Oregon’s economy entered the 2019–2021 biennium with job growth that was faster than the nation, and unemployment rates that were at historic lows. Oregon’s job growth slowed in the autumn of 2019, however, and by the end of 2019 job growth was lagging behind the nation slightly. But Oregon’s unemployment rate remained at record low levels and was down to 3.3% as 2020 began. In March 2020, Governor Kate Brown declared a state of emergency due to the novel coronavirus’ threat to public health. Oregon’s economic outlook changed dramatically in March 2020 as state and local governments implemented business restrictions to combat the spread of the COVID-19 virus. In April, Oregon’s unemployment rate rose to 14.2%, and the state lost 253,400 nonfarm jobs. Both were record levels of loss.
The COVID-19 virus devastated Oregon’s economy as over 90% of businesses across the state identified as having been negatively impacted by the pandemic during the peak of the crisis (U.S. Census Bureau, Small Business Pulse Survey). The most widely cited impact was a drop in revenue with nearly 70% of businesses seeing a decline in the demand for their goods or services during the first few months of pandemic restrictions. This loss in revenue led to a decrease in worker hours, business closures and mass layoffs. From the time of the first pandemic-related business closures through the end of 2020, more than 522,000 people (representing over 20% of the state’s labor force) were paid unemployment benefits totaling $6.5 billion in Oregon.
The COVID-19 story and its impact on Oregon’s economy is ongoing. As of early summer 2020 new cases of the virus continued to grow with many states across the nation reinstating restrictions to slow the spread of the virus. Although the full extent of the virus’s impact here in Oregon is unknown, it is evident which sectors have been most impacted by these measures to slow the spread of the virus.
Counties with large accommodation and food service sectors and tourism destinations were the hardest hit by COVID-19 restrictions. The number of initial claims in Lincoln and Clatsop Counties on the Oregon Coast represented over 25% of the labor force. Deschutes County, a popular tourism and recreation destination, posted the highest share of unemployment insurance claims among Oregon’s metropolitan counties, accounting for more than 20% of the Bend Metropolitan Statistical Area labor force.
Although COVID-related layoffs wee spread across all industries, it became clear early on that the most vulnerable Oregonians were being impacted more significantly. Occupational groups with a median hourly rate of less than $20 an hour represented around 66% of total initial claims for unemployment insurance, but that group only accounted for 58% of statewide employment. Layoffs also disproportionally impacted younger workers in their 20s and 30s, as well as those with lower levels of educational attainment.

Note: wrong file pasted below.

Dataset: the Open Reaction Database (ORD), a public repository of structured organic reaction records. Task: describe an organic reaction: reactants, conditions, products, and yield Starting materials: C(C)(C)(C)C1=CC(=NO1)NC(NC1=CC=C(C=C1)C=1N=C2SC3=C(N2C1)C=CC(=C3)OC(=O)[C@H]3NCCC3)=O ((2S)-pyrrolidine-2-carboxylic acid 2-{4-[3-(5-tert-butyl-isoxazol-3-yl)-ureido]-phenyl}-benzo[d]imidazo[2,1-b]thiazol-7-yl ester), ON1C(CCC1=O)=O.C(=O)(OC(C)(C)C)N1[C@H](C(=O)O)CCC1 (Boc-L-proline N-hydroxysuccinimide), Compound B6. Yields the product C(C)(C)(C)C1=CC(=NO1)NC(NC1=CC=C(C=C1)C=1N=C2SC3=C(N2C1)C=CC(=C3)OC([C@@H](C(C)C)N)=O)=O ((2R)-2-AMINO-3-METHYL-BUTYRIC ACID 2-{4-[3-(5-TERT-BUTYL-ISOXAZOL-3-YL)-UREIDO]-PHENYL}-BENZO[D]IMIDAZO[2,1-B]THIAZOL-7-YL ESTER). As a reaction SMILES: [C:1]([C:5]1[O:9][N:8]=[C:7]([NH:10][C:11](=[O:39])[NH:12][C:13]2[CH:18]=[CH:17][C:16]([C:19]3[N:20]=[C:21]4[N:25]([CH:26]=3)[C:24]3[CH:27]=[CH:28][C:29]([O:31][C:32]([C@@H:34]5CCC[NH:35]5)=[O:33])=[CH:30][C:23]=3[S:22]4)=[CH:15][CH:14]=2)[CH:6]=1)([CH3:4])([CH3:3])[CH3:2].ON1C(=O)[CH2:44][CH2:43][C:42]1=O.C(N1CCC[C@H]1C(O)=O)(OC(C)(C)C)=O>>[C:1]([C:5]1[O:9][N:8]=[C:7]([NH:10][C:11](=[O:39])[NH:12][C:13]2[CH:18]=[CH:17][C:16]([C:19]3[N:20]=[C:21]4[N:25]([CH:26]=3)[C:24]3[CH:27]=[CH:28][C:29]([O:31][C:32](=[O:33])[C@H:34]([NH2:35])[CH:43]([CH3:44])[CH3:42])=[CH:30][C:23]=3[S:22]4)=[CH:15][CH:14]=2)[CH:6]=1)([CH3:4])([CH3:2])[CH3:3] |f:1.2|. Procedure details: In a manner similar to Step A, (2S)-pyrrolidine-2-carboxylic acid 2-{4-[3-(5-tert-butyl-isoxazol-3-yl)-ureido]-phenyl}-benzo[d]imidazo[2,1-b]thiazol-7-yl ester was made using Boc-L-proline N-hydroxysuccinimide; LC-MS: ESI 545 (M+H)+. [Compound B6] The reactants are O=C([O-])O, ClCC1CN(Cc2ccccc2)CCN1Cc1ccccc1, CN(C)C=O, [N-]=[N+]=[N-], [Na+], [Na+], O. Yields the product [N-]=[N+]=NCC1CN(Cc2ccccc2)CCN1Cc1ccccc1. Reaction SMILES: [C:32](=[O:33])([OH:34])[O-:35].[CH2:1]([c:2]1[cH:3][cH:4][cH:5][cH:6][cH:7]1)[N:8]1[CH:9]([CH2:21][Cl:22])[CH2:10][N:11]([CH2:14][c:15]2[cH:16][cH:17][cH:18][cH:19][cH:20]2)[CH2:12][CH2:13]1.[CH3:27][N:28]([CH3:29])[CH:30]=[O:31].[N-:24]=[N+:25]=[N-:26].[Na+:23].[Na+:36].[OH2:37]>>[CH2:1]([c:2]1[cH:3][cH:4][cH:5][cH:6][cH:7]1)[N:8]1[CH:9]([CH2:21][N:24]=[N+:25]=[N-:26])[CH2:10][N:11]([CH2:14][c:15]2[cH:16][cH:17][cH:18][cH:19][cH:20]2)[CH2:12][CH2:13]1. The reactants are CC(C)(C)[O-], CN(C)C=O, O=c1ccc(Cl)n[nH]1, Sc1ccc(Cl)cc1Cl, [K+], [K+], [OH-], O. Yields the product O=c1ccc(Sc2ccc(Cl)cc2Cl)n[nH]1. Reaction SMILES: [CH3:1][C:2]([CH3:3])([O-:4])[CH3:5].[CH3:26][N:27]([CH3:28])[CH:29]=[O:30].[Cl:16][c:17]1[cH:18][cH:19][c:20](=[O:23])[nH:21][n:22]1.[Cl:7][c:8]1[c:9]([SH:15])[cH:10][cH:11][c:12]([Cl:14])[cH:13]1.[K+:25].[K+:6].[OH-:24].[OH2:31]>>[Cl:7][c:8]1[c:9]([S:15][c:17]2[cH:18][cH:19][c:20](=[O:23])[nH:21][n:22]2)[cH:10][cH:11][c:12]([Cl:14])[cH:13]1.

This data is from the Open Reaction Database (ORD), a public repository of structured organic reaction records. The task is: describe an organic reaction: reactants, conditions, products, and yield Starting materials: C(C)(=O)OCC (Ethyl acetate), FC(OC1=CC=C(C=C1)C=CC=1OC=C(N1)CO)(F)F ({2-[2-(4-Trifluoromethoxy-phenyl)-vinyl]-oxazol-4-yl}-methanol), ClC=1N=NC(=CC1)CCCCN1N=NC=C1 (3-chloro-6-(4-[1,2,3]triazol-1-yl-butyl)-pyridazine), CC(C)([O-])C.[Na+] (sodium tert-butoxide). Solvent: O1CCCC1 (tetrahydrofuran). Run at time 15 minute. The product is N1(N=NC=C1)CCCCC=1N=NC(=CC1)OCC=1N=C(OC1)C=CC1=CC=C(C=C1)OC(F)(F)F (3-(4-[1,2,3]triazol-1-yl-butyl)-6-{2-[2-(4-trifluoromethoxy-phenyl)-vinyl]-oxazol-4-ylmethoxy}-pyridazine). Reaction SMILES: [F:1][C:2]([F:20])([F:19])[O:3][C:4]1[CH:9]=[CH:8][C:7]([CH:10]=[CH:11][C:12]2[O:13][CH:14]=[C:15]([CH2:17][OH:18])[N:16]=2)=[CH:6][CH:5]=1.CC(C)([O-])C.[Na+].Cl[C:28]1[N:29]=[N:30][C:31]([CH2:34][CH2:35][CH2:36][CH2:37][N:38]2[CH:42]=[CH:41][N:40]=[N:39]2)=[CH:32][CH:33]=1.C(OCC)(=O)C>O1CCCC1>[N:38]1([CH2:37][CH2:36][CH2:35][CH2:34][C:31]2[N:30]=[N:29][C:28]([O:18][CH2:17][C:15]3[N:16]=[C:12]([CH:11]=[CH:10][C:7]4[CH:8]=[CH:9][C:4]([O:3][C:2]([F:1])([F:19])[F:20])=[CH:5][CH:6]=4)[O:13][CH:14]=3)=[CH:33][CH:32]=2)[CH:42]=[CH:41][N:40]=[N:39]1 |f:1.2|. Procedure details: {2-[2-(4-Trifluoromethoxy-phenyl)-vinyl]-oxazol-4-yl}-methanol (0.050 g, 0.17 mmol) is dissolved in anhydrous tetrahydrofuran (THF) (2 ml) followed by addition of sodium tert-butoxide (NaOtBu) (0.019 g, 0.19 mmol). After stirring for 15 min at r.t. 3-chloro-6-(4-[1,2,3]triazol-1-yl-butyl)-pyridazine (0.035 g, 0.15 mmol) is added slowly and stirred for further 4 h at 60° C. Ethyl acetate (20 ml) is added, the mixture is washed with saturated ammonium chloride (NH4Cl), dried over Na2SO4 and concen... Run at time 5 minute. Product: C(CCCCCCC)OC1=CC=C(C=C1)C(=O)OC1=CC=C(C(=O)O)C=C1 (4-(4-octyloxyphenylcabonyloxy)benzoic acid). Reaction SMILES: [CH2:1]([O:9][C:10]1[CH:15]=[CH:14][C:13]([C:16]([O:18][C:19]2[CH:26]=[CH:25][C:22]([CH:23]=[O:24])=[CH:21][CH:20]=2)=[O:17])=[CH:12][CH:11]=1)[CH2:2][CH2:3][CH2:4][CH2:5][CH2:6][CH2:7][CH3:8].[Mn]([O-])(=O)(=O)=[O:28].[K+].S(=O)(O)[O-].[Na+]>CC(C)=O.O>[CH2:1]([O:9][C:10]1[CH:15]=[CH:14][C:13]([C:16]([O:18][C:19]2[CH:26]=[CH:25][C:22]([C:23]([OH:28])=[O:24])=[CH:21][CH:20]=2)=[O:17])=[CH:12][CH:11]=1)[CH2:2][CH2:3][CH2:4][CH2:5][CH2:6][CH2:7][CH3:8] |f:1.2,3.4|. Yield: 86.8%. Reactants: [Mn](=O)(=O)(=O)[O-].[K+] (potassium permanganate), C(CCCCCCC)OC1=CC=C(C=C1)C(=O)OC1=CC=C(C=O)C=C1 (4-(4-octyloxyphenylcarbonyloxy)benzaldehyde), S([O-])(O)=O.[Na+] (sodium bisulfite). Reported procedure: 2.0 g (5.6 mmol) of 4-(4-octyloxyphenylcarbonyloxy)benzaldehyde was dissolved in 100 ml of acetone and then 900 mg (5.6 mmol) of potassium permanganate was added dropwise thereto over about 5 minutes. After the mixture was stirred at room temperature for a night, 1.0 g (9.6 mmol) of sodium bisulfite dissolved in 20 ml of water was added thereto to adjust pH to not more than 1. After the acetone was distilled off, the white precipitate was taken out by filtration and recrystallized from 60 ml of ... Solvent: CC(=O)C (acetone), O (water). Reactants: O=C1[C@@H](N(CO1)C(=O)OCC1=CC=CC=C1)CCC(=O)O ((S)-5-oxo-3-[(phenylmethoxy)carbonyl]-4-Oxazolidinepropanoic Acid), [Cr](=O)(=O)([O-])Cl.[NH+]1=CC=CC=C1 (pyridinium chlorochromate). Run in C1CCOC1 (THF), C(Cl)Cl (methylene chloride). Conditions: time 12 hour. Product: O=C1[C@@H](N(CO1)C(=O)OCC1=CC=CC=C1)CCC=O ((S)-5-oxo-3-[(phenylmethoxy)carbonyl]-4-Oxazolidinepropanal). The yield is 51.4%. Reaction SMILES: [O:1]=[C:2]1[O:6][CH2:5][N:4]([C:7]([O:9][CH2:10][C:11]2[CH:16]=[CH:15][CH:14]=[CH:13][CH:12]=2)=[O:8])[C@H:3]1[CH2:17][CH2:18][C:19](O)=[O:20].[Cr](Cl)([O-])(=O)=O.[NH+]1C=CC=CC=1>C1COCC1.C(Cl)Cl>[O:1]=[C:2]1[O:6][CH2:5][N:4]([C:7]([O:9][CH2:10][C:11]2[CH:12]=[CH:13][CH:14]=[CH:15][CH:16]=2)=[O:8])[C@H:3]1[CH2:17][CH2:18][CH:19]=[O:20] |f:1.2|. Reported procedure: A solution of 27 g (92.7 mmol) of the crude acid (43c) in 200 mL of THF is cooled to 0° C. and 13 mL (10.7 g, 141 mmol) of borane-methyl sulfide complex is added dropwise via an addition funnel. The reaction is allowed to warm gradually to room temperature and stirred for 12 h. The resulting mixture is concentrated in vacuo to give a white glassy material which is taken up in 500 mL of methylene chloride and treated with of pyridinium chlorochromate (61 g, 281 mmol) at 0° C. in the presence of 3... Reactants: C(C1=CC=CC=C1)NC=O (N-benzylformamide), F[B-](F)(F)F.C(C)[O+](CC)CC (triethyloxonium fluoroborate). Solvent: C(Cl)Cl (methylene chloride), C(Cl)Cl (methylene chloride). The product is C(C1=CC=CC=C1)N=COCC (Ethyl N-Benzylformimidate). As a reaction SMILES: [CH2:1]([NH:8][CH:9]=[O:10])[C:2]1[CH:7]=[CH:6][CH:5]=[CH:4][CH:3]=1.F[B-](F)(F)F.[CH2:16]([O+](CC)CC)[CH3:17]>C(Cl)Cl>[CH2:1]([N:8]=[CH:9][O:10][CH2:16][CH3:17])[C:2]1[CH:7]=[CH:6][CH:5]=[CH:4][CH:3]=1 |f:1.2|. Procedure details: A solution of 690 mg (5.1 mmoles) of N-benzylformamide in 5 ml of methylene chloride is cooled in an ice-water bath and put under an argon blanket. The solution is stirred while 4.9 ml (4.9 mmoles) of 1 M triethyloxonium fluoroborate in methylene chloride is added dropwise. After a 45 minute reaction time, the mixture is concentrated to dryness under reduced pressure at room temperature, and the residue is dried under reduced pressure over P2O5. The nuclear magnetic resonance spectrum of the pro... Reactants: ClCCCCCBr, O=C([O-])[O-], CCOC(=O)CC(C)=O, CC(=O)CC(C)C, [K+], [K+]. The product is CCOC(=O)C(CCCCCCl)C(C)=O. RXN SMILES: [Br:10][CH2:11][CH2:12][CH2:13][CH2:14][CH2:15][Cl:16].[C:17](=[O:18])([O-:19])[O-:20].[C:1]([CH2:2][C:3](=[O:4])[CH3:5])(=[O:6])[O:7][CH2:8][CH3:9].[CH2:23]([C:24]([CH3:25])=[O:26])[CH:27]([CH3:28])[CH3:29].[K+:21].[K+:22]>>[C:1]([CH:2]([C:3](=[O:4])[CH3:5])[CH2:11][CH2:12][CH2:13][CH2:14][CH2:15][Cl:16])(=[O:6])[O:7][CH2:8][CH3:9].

An economic recovery in Oregon is intricately tied to management and control of the public health crisis. Most forecasts and projections anticipate a strong recovery from our most recent recession once a reliable vaccine or treatment becomes available for COVID-19. However, a full recovery
likely remains years down the road.
During the past three decades, Oregon made the transition from a resource-based economy to a more mixed manufacturing and marketing economy, with an emphasis on high technology. Oregon’s hard times of the early 1980s signaled that structural changes had occurred in the traditional resource-based economy centered on timber. The state worked to develop new economic sectors to replace older ones. Most important, perhaps, was the state’s growing high-tech sector, concentrated in the three counties around Portland. However, rural Oregon counties were generally left out of the shift to a new economy.
Oregon is one of the most trade dependent states in the nation, and to some extent, economic activity in other countries helps drive the state’s economy. The value of exports from Oregon to foreign countries was $23.5 billion in 2019. The state’s largest trading partners were China, Canada, Japan, Malaysia and South Korea. Of course, Oregon’s trade with other U.S. states far exceeds its trade with foreign nations.
The aging population will factor into the future of Oregon’s economy. Nationally, about half of the baby boom generation have already retired, and many of the remainder will in the next 10 years. Nearly one out of four workers in Oregon is already 55 years or older. As the generation ages, employers will need to find new workers with the skills to replace their retiring workforce. At the same time, the growing number of retirees will demand more leisure and health care services.
More people move to Oregon than move out of Oregon. This in-migration is a response to job opportunities and quality of life in the state, and it is a cause of job growth because the expanding population needs more goods and services.
Oregon’s population grew by 41,100 people in 2019 to a total of 4.2 million. Natural increase contributed just 5,600 to population growth, while net migration was responsible for 35,500 of the increase, a clear indication that Oregon’s economic growth relies on people moving to the state.